> > > > > Requirements for Creating Valid Prismatic Elements

Requirements for Creating Valid Prismatic Elements
You can use a component or a volume region as a reference for creating a prismatic region. To create prismatic regions with the Prismatic Elements AutoGEM control, the model must meet the following criteria:
The volume region or component must have two or more surfaces that are planar or parallel to each other. The planar and parallel surfaces are called the top and bottom surfaces. The direction normal to the top and bottom surfaces is called the extrude direction.
In the following figure the component has three surfaces that can be considered as top and bottom surfaces. The extrude direction is unique because of the geometry of the upper part of the model.
1. Extrude direction of prismatic control
All other surfaces of the volume or component must be orthogonal to the top and bottom surfaces. These surfaces are called the side surfaces. Side surfaces need not be planar. All edges or curves on the side surfaces must be either parallel or planar to the top and bottom surfaces.
In the following figure a surface region exists on one of the side surfaces. All the edges of the surface region are parallel to the top and bottom surfaces. Hence a prismatic elements control can be created for the selected extrude direction.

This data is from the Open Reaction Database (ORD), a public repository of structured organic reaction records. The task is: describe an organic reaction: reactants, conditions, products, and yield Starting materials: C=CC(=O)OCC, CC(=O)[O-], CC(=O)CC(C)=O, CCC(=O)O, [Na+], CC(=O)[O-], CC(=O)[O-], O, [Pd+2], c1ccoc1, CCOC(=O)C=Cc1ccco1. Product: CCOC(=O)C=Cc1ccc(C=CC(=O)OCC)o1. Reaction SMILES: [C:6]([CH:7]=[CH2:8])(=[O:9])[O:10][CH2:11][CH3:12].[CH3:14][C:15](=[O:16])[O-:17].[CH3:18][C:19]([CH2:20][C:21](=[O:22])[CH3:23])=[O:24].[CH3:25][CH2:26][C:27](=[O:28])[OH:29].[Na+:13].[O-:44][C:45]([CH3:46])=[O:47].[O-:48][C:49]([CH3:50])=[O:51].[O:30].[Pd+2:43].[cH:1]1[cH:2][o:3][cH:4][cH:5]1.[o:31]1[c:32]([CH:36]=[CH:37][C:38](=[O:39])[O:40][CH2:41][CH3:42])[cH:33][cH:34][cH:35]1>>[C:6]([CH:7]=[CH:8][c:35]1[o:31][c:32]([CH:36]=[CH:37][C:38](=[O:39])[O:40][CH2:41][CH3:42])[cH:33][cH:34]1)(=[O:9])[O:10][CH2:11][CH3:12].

1. Extrude direction of prismatic region
2. Top surface
3. Side surfaces
4. Surface region on side surface
In the following figure the edges or curves of the surface region on the side surface are not parallel to the top and bottom surfaces of the potential prismatic region. You cannot create a prismatic elements control for this model for the selected extrude direction.
1. Extrude direction of prismatic region
2. Top surface
3. Side surfaces
4. Surface region on side surface
Any volume or component that is referenced and highlighted by a Prismatic Element AutoGEM Control (PEAGC) is called a potential prismatic region. A valid prismatic region is defined to be a volumetric region of the model that contains one or more contiguous and compatible potential prismatic regions. Compatible prismatic regions are those whose extrude directions are identical or opposite to each other. This means that the top and bottom surfaces of all contiguous potential prismatic regions must be parallel.
Contiguous parts in an assembly can be designated as prismatic controls as shown in the figure below:
1. Extrude direction of the first component or volume
2. Extrude direction of the second component or volume
In this example the extrude direction for each of the potential prismatic regions is equal and opposite. You can create valid prismatic regions for this model. Note that the top and bottom surfaces of both the components are parallel to each other.
Two or more valid prismatic regions may be separated by a region that is meshed with tetrahedral elements. In this case too, all the components must be contiguous and have compatible prismatic regions. All geometrical (curve) imprints on the boundary of the potential prismatic regions must be parallel or orthogonal to the top and bottom surfaces of the potential prismatic regions.